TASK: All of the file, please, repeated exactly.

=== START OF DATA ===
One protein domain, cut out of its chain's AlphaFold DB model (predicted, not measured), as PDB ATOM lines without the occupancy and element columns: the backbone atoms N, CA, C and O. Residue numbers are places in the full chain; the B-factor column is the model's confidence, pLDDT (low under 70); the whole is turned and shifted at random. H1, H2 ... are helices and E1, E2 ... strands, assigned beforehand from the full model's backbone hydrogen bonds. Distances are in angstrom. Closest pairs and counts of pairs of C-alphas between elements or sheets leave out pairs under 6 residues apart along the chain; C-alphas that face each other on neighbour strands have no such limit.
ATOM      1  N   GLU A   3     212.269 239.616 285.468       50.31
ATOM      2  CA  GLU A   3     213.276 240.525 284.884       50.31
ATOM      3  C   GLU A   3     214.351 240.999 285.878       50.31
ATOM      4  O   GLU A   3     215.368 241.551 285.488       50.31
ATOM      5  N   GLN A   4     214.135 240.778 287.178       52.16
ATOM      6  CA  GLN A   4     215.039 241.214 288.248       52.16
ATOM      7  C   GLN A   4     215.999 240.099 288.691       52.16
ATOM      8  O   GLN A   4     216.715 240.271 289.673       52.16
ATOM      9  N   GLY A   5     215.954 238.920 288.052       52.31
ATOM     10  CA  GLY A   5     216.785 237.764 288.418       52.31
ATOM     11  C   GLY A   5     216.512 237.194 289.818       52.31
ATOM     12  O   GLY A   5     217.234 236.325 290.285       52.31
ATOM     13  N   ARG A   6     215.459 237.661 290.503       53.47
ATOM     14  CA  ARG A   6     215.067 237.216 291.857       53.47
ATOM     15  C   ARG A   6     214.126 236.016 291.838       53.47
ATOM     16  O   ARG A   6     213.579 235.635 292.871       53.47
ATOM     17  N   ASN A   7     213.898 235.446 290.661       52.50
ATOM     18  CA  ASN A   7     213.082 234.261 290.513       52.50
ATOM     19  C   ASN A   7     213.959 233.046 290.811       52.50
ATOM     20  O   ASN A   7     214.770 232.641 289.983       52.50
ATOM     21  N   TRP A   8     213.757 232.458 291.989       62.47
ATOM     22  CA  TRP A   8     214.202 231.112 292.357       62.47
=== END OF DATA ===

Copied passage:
One protein domain, cut out of its chain's AlphaFold DB model (predicted, not measured), as PDB ATOM lines without the occupancy and element columns: the backbone atoms N, CA, C and O. Residue numbers are places in the full chain; the B-factor column is the model's confidence, pLDDT (low under 70); the whole is turned and shifted at random. H1, H2 ... are helices and E1, E2 ... strands, assigned beforehand from the full model's backbone hydrogen bonds. Distances are in angstrom. Closest pairs and counts of pairs of C-alphas between elements or sheets leave out pairs under 6 residues apart along the chain; C-alphas that face each other on neighbour strands have no such limit.
ATOM      1  N   GLU A   3     212.269 239.616 285.468       50.31
ATOM      2  CA  GLU A   3     213.276 240.525 284.884       50.31
ATOM      3  C   GLU A   3     214.351 240.999 285.878       50.31
ATOM      4  O   GLU A   3     215.368 241.551 285.488       50.31
ATOM      5  N   GLN A   4     214.135 240.778 287.178       52.16
ATOM      6  CA  GLN A   4     215.039 241.214 288.248       52.16
ATOM      7  C   GLN A   4     215.999 240.099 288.691       52.16
ATOM      8  O   GLN A   4     216.715 240.271 289.673       52.16
ATOM      9  N   GLY A   5     215.954 238.920 288.052       52.31
ATOM     10  CA  GLY A   5     216.785 237.764 288.418       52.31
ATOM     11  C   GLY A   5     216.512 237.194 289.818       52.31
ATOM     12  O   GLY A   5     217.234 236.325 290.285       52.31
ATOM     13  N   ARG A   6     215.459 237.661 290.503       53.47
ATOM     14  CA  ARG A   6     215.067 237.216 291.857       53.47
ATOM     15  C   ARG A   6     214.126 236.016 291.838       53.47
ATOM     16  O   ARG A   6     213.579 235.635 292.871       53.47
ATOM     17  N   ASN A   7     213.898 235.446 290.661       52.50
ATOM     18  CA  ASN A   7     213.082 234.261 290.513       52.50
ATOM     19  C   ASN A   7     213.959 233.046 290.811       52.50
ATOM     20  O   ASN A   7     214.770 232.641 289.983       52.50
ATOM     21  N   TRP A   8     213.757 232.458 291.989       62.47
ATOM     22  CA  TRP A   8     214.202 231.112 292.357       62.47